By in Sports Massage

What is the Difference Between Medical & Orthopaedic Massage?

medical massage

The word medicine has its roots in latin, meaning “to remedy” or “to heal”. Some definitions I have read also talk about the “art” of healing so when trying to define medical massage it makes sense that the term has its roots defining the healing effects of massage techniques. There may be very little difference in the techniques used by a qualified massage therapist over that of a medical massage treatment, however, the difference lies in the application of those techniques.

Orthopaedic surgery or orthopaedics is the branch of medicine concerned with conditions involving the musculoskeletal system. Both medical massage and orthopaedic massage are a type of treatment made up of a variety of soft tissue manipulative techniques. Despite the difference in techniques, there are several underlying principles that are essential to any treatment. Assessment and evaluation of the complaint is important in order to determine if massage is appropriate, and what kind of massage, if any, should be done. When working with soft tissue pain and injury the practitioner should have prior knowledge of, or be able to diagnose, the nature of the condition and understand the physiology.

Depending on the qualification your therapist has completed ( i.e. Osteopath or physiotherapist), they may be able to diagnose the condition, or ( such as in the case of sports therapists or well-trained massage therapists) may work off a diagnosis given by the GP or consultant prior to looking at surgical options.

Not only should the therapist be familiar with the condition, but also the techniques with the maximum efficacy. Therefore, a vital component of orthopaedic/medical massage is to match the physiology of the injury with the physiological effects of the treatment. The massage therapist should work within the requirements of the condition or conditions the patient presents with. They will have been trained to identify areas where caution should be taken with regard to depth of treatment or even where certain parts of the body should be avoided altogether ( known as a contra-indication).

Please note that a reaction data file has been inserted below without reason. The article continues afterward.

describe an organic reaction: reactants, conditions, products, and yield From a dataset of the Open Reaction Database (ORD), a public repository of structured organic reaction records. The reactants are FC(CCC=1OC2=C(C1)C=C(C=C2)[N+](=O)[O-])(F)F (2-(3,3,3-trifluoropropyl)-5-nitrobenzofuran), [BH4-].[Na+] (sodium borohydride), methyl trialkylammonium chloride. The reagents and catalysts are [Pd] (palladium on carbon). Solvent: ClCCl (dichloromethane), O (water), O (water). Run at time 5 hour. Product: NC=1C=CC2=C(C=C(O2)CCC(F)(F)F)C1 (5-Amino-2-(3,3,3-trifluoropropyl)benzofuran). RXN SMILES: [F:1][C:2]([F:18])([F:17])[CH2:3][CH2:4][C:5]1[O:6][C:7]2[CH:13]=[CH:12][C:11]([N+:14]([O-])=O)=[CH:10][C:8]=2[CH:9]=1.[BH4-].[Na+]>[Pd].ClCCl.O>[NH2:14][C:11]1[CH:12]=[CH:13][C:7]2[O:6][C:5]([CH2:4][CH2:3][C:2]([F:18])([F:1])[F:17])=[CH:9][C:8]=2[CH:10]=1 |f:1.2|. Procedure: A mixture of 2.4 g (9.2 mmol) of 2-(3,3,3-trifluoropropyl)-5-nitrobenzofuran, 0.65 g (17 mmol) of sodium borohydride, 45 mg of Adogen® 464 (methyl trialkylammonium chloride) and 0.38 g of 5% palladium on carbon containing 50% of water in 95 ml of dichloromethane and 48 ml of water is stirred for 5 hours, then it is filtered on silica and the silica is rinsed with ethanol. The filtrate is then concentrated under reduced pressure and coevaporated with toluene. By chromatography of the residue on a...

There is no single massage modality that will effectively treat all of the diverse types of pain and injury conditions, however, there will be particular techniques that are more beneficial for certain conditions, yet when used on another condition it may be harmful.

Thus a component of orthopaedic massage is flexibility within the treatment. Clearly, with the diversity of presenting complaints, it would be short sighted if the therapist were to rigidly adhere to one type of treatment or one technique. As such, the practitioner will most effectively treat with a protocol that is individually matched to the both the patient and the presenting complaint.

A large variety of manual treatments or procedures can be performed to focus treatment on releasing tight muscles, stretching shortened muscles and tendons or decompress joints. Neuromuscular techniques, myofascial release, manual lymphatic drainage, massage for cancer patients   and positional release are various types of massage techniques that can offer considerable relief.

The goal is to normalize the soft tissues of the body, both to treat specific conditions and to keep clients generally fit and healthy. Because this type of massage is designed to treat medical conditions, it requires extensive training, as an unskilled therapist could harm a client by accident.

There should also be an understanding of the appropriate rehabilitation procedure. Rehabilitation is used to describe the most effective progression through the stages of soft tissue healing. It includes knowledge of the physiology of tissue healing and injury prevention.

In conclusion, Medical/orthopaedic massage techniques are appropriate for all. The aim is to benefit the symptoms and not just relax the patient, although this is often another pleasant side effect of the treatment. As a patient you should feel confident in your therapists’ knowledge and skills.

Latest posts by Louise (see all)